…. while they inflate the amount of tax they pay.

miningFirms are keen on self regulation. They claim it works because they are transparent, accountable and good corporate citizens. In March, Rio Tinto released a voluntary report called Taxes paid in 2011, which showed the amount of tax that Rio Tinto paid worldwide. Rio was upfront in its press release on why it had produced the report:

This report demonstrates that effective disclosures can be made by businesses on a voluntary basis, in a similar fashion to what has been achieved in the area of sustainable development reporting, and that there is no need for additional legislation.

The report showed in a Table called “Our tax payments in 2011” that it paid in total $6.7 billion in tax to Australian Federal and State Governments. But how good was the report in demonstrating “that effective disclosures can be made by business on a voluntary basis”?

Well, based on that Table you might mistakenly believe that $6.7 billion was how much Rio Tinto paid in tax. But you would be wrong. The figure actually  includes both taxes that Rio had to pay and taxes collected by Rio. Taxes collected included $880 million in PAYE tax.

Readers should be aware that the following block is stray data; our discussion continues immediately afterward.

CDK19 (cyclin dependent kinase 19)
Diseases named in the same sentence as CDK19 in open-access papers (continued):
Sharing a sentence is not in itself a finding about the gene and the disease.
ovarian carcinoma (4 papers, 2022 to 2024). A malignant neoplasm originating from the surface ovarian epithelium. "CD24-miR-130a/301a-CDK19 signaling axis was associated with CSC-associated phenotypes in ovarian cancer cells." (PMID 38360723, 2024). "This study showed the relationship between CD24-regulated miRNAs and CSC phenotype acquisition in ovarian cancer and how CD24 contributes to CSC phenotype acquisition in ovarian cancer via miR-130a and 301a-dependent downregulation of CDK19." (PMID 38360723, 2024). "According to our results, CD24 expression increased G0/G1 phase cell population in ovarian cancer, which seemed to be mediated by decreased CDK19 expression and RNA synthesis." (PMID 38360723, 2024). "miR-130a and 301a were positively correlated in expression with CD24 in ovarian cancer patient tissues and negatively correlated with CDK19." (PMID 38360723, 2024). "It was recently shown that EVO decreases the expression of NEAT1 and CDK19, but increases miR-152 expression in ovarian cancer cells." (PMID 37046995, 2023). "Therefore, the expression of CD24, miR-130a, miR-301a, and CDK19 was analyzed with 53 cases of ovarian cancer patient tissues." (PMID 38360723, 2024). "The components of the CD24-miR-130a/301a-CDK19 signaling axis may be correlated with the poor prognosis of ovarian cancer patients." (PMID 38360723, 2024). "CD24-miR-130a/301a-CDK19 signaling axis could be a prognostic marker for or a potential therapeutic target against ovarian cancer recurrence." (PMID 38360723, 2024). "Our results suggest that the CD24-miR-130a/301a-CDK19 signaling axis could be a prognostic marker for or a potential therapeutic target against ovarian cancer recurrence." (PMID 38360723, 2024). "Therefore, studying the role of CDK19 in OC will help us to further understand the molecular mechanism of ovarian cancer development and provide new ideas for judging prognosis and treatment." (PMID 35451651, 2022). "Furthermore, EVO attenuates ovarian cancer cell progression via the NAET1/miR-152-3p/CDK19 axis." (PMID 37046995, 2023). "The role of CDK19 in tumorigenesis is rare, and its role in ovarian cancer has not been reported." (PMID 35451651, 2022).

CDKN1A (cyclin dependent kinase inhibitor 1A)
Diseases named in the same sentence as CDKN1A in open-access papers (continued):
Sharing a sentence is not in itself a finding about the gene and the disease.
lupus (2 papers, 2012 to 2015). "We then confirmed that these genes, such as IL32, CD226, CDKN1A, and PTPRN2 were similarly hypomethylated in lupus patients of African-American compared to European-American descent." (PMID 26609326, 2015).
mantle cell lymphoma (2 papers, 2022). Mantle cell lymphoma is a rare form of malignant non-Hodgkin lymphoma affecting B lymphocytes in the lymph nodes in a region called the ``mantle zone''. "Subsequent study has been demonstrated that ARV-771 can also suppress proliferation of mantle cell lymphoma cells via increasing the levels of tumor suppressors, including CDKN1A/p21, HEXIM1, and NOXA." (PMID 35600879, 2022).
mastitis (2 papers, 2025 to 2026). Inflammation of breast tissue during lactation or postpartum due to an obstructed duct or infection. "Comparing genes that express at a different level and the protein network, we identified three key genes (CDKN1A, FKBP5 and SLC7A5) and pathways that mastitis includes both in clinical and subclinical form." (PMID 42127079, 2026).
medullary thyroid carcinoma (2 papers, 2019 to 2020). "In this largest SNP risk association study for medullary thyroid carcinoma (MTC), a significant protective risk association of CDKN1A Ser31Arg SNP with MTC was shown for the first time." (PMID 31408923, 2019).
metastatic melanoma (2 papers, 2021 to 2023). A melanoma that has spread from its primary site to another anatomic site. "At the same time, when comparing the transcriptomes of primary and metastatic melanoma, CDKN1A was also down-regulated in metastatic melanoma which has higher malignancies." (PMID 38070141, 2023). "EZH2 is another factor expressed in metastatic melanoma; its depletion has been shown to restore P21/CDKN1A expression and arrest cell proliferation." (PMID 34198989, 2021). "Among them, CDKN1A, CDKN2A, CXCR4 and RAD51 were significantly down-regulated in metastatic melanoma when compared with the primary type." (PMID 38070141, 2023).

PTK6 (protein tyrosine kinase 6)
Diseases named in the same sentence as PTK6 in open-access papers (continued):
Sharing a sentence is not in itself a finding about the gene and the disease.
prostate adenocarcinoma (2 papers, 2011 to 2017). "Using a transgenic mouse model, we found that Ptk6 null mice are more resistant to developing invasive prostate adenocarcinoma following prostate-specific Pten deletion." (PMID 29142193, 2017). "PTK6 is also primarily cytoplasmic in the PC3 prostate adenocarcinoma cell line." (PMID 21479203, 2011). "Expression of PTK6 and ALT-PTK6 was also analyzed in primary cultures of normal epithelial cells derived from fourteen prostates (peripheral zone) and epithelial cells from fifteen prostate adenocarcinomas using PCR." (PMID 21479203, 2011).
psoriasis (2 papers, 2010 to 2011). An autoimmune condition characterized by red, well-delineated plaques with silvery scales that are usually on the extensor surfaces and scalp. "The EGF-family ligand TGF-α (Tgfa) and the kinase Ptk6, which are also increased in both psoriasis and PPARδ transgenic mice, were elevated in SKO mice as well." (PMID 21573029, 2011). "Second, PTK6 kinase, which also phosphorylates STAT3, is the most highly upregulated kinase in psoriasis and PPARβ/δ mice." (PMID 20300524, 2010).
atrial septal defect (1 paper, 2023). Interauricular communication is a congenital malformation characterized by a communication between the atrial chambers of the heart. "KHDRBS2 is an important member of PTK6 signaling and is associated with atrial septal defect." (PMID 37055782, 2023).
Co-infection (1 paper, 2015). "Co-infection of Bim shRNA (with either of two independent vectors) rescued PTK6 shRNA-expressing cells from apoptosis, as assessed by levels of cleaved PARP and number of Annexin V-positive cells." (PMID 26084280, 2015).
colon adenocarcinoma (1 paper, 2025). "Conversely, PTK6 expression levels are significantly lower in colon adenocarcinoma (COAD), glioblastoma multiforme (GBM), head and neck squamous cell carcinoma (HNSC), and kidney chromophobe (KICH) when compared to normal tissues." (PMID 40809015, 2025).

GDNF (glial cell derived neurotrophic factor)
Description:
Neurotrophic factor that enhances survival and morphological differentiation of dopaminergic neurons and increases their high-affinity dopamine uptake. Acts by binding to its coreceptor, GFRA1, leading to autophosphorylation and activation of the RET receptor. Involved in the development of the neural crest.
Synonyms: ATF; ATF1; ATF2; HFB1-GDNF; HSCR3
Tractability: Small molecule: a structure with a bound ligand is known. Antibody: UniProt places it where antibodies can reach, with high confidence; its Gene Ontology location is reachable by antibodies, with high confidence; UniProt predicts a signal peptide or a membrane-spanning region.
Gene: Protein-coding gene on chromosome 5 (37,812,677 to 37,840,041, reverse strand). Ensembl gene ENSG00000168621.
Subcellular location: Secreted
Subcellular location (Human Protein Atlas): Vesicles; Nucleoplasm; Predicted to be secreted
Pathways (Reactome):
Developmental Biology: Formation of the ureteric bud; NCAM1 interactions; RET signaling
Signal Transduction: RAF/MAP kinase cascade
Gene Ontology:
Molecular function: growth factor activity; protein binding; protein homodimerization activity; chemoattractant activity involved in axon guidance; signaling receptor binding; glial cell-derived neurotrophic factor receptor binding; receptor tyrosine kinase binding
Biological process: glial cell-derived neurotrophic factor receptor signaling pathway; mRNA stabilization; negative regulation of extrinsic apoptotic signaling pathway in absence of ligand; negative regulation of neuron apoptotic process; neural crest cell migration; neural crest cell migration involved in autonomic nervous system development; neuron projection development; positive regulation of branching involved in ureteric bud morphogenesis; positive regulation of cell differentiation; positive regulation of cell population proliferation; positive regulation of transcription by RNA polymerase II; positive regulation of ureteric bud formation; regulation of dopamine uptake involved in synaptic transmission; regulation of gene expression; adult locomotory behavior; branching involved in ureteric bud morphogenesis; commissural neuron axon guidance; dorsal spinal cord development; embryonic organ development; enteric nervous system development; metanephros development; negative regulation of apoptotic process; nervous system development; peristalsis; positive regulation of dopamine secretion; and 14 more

That is, Rio included the taxes paid by its employees. That’s a pretty nifty way to inflate the company’s figures.

The $6.7 billion also included just over $2 billion in royalties. Royalties are not taxes but rather payment to the owners of the minerals (i.e. the government on behalf of us) for the minerals that Rio Tinto has extracted. Counting royalties as taxes is a bit like counting postage costs to Australia Post as taxes.

If we take out the taxes paid by employees and the royalty payments, the $6.7 billion Rio Tinto claims slumps to $3.75 billion. If this is Rio Tinto’s attempts to convince us that further legislation is not needed in sustainable development reporting then we’re unconvinced. In describing its report Rio Tinto goes on to say: 

In a number of areas, including sustainable development reporting, voluntary transparency has been shown to encourage innovation in reporting.

Innovative reporting indeed.

Go back to Between the Lines

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